By: Steven Jacobs | Street Fight
Aol’s decision to unload its struggling hyperlocal network Patch earlier this week may not have been unexpected, but the distressed property’s fire sale does carry with it some broader implications, even as many local media companies have recently started to see signs of reinvestment. After two years of proxy wars, PR debacles, and big losses, the network’s legacy is at once a story about the perils of creating expensive digital content for markets that may not support it, the troubles of scaling a local digital media business, and the ambition of a major technology executive who thought he had the solution to some of the major issues in local media’s transition to digital.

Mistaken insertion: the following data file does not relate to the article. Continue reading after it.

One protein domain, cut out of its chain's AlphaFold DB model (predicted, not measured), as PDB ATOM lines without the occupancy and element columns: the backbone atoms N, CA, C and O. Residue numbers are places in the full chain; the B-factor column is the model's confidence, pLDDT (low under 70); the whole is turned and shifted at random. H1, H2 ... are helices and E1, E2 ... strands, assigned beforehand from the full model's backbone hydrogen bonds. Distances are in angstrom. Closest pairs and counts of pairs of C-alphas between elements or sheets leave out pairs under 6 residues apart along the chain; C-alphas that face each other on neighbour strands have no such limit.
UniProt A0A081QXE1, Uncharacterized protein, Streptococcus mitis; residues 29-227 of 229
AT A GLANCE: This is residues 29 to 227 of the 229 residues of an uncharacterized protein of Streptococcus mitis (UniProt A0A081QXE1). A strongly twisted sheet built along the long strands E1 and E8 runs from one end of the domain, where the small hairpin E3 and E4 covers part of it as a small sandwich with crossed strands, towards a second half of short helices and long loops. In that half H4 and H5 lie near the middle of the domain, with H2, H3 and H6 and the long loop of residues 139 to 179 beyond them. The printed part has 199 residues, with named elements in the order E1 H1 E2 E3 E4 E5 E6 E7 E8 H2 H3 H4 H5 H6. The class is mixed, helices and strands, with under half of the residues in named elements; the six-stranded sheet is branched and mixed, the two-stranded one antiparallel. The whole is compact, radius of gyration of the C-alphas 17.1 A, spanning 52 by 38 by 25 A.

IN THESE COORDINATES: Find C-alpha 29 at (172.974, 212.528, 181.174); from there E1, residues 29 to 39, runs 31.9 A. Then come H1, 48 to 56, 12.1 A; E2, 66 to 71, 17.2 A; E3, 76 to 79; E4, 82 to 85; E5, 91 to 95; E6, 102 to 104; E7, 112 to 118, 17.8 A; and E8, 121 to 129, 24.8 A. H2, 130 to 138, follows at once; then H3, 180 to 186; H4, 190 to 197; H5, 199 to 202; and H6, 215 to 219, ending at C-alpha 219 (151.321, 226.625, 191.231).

The beginning of the end came for Patch in May 2012, when Aol chief executive (and Patch founder) Tim Armstrong promised investors that the hyperlocal network would reach run-rate profitability or find a partner to share the costs by the end of 2013. The move came amid a vicious proxy fight, in which a Starboard Value LP, an activist investor in Aol, targeted Patch as example of the board’s mismanagement, publishing a scathing 150-slide presentation, which included shocking projections of Patch losses.